By Shailagh Murray
Washington Post Staff Writer
Friday, January 27, 2006
These are dark days for earmarks.
Packing bills with special provisions has long been an honored tradition in Congress, but now a pall has fallen over the practice. Bolstered by a budget crisis and a series of scandals involving legislative favors, an increasingly prolific government watchdog movement is turning "pork" into a four-letter word.
These scrappy outfits are run by small corps of veteran staffers whose offices look more like dorm rooms than the posh K Street suites occupied by their archnemeses: lobbyists. Taxpayers for Common Sense elevated an obscure Alaska highway project into the now-infamous "Bridge to Nowhere." Citizens Against Government Waste started battling runaway Hurricane Katrina spending three days after the storm hit the Gulf Coast.
The two groups joined forces this month with the National Taxpayers Union, a conservative, low-tax organization, to combat the rising cost of the new D.C. baseball stadium. Other watchdog targets include indicted former representative Randy "Duke" Cunningham (R-Calif.), the Pentagon and the U.S. Postal Service.
The watchdogs work closely with friendly lawmakers, such as Sen. Tom Coburn (R-Okla.), who tried to redirect funding for the "Bridge to Nowhere" to a New Orleans bridge ruined by Hurricane Katrina. The informal investigative alliance also includes Internet bloggers, including a "porkbusters" campaign on the site truthlaidbear.com, an online effort to mobilize against wasteful federal spending.
"It's a $2.4 trillion budget," said Steve Ellis, vice president of Taxpayers for Common Sense. "There's work for everybody."
Congress is embarrassed enough by the Cunningham and Jack Abramoff scandals, both involving huge sums of cash for legislative favors, that lawmakers are considering ways to crack down on earmarks, which typically show up in bills at the last minute, after little or no scrutiny. The watchdog groups are wary that Congress will wind up focusing on lobbying-related activities, rather than cleaning up the legislative process.
"We hope that there's a recognition that it's not just lobbying," said Thomas A. Schatz, president of Citizens Against Government Waste. "It's more a matter of how the whole process works."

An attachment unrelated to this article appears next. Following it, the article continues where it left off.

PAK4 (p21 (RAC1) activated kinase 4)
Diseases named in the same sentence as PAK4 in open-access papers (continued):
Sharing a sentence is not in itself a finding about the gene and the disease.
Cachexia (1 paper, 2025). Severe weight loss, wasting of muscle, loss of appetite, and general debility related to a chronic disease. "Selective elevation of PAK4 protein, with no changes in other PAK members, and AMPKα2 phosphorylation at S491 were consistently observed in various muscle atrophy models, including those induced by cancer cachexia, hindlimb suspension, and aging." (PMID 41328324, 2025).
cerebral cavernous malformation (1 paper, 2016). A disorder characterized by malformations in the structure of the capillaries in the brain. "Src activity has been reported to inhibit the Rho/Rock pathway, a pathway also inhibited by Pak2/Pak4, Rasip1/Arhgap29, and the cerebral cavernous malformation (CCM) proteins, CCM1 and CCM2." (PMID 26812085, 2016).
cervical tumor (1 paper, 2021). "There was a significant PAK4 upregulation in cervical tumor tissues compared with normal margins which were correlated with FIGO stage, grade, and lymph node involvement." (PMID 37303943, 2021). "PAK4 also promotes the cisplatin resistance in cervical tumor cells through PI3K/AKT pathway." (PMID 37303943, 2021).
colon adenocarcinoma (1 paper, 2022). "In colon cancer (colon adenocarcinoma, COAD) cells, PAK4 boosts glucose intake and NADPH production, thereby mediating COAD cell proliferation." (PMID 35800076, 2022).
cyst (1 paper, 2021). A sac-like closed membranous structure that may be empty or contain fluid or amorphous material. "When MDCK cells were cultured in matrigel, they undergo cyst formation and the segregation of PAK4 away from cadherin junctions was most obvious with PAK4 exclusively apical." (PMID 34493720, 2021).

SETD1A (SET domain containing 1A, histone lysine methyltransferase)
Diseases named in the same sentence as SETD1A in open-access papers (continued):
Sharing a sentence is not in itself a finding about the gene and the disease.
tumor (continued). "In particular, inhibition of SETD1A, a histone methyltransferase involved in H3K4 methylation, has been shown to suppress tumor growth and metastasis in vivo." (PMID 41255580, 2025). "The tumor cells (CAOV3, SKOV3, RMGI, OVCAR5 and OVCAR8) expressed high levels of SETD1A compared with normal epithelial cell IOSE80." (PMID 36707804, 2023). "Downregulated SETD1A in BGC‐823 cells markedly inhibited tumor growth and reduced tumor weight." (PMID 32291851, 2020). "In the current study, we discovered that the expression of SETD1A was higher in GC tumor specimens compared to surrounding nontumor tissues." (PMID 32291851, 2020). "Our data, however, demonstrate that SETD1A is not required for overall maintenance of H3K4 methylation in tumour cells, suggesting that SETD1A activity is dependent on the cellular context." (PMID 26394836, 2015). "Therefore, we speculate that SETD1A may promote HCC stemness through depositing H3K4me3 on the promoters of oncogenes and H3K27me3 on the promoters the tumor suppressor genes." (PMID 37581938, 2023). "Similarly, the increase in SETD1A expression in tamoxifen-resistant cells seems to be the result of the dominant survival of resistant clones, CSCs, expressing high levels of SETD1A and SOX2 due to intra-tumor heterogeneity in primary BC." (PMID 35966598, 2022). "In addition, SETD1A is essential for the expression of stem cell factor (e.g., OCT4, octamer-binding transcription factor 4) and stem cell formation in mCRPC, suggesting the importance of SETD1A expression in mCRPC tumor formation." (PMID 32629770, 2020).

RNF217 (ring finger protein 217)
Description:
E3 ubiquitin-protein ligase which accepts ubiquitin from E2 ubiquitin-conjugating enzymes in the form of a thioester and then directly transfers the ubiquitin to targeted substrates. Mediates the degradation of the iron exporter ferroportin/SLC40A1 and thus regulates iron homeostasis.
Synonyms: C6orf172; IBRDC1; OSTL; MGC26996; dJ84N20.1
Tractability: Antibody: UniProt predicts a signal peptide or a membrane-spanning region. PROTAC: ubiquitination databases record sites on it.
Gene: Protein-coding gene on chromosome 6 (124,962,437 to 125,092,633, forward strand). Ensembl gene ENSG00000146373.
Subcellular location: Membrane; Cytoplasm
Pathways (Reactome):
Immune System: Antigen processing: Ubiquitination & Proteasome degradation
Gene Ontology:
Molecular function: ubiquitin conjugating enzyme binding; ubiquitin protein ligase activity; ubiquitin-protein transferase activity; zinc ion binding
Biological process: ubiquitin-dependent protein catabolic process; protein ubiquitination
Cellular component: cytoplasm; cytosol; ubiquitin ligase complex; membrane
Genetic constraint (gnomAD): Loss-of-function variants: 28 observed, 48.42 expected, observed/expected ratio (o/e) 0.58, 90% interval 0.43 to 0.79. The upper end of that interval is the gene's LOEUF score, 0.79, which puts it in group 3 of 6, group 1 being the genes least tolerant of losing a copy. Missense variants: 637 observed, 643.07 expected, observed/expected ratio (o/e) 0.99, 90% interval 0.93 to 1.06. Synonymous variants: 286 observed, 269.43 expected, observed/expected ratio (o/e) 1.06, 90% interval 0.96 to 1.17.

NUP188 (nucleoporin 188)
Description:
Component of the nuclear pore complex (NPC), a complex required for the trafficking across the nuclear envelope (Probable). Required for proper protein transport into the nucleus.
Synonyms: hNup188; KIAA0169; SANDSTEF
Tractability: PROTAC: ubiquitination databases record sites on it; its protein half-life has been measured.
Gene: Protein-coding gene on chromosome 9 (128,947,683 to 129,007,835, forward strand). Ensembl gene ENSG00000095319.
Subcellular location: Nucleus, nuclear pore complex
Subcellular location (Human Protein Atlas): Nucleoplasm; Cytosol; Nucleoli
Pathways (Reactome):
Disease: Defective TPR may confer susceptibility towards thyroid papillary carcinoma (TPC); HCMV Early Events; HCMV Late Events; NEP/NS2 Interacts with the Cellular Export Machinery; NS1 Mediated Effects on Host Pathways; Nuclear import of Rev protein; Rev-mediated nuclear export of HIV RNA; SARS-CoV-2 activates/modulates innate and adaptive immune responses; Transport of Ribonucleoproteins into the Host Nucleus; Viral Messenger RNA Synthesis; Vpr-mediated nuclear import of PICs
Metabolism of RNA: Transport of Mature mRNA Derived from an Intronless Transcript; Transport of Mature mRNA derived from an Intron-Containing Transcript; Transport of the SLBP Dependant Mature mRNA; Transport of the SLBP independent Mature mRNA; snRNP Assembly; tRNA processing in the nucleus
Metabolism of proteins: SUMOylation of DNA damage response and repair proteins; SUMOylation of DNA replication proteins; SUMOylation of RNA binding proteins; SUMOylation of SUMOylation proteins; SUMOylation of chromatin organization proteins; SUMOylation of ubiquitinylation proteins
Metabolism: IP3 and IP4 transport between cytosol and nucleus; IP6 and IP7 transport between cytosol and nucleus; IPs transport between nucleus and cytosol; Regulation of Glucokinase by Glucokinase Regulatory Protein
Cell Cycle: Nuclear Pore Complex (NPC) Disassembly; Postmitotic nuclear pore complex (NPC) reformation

Although Republicans claim to be the party of small government and fiscal restraint, Schatz's group found that total earmarks rose to 13,997 in 2005, a huge increase from the 1995 total of 1,349. The process appears to have slowed with the fiscal 2006 appropriations bills, with the exception of the defense measure, which preliminary analysis by the groups suggests is the usual earmark treasure trove.
Coburn, one of the Senate's toughest earmark critics, attributed the watchdog movement's growing influence to a decline in congressional oversight. What he calls "an army of citizen investigators" is "filling an oversight gap created by Congress's refusal to perform one of its core responsibilities," Coburn said.
Appropriations Chairman Thad Cochran (R-Miss.) noted that Senate rules already allow senators to attempt to strike provisions from bills -- as Coburn tried with his "Bridge to Nowhere" amendment. And while there may be earmarking excesses, Cochran added, the practice is entwined with one of the most sacrosanct of Congress's duties: deciding how federal money is spent.
"It serves a useful purpose for people to point out things," said Cochran, referring to the watchdog groups. But he added, "I think senators would be reluctant to approve a law that says you can't have any specific project appropriated in a bill."
The movement's ideological roots range from liberal to libertarian. Taxpayers for Common Sense, created 10 years ago, regards the late former senator William Proxmire (D-Wis.) as its spiritual leader and has taken over his Golden Fleece Award, created in 1975 to highlight wasteful projects. Proxmire gave the National Science Foundation the first Golden Fleece, for spending $84,000 to study why people fall in love.
Citizens Against Government Waste was founded in 1984 by the industrialist J. Peter Grace and the syndicated columnist Jack Anderson, now both deceased. It is also the legacy of President Ronald Reagan's "Private Sector Survey on Cost Control," directed in 1982 to "work like tireless bloodhounds to root out government inefficiency and waste of tax dollars." Other groups include the National Taxpayers Union, founded in 1969, which has already set its sights on the farm bill that expires in 2007.
The groups' bread and butter are the vast databases they compile that break down earmarks by state or individual lawmaker. They also rely on tips.
About five years ago, an Alaska environmentalist contacted Keith Ashdown at Taxpayers for Common Sense about a proposal for a massive bridge that would have linked the town of Ketchikan to the more sparsely populated Gravina Island. The group spent more than a year examining the project and awarded it a Golden Fleece on June 12, 2003.
Even Ashdown was surprised when the final highway authorization bill emerged last summer with a whopping $223 million for the Ketchikan bridge. At most, he had expected a few million dollars.
The bridge attracted a blizzard of adverse publicity, and later last year, Congress redirected the money to allow Alaska to spend it on other transportation projects. Ashdown, meanwhile, has moved on to a new project.
He heard about this one from a Gulf Coast resident. According to the e-mail he received, Mississippi wants to spend more than $200 million to repair the U.S. 90 Biloxi Bay Bridge, which was damaged last summer by Hurricane Katrina.
But the bridge could be obsolete before it is finished, the tipster warned, pending the outcome of a debate over relocating the highway. Ashdown is looking into the project and already has a name for it: the "Bridge Over Troubled Waters."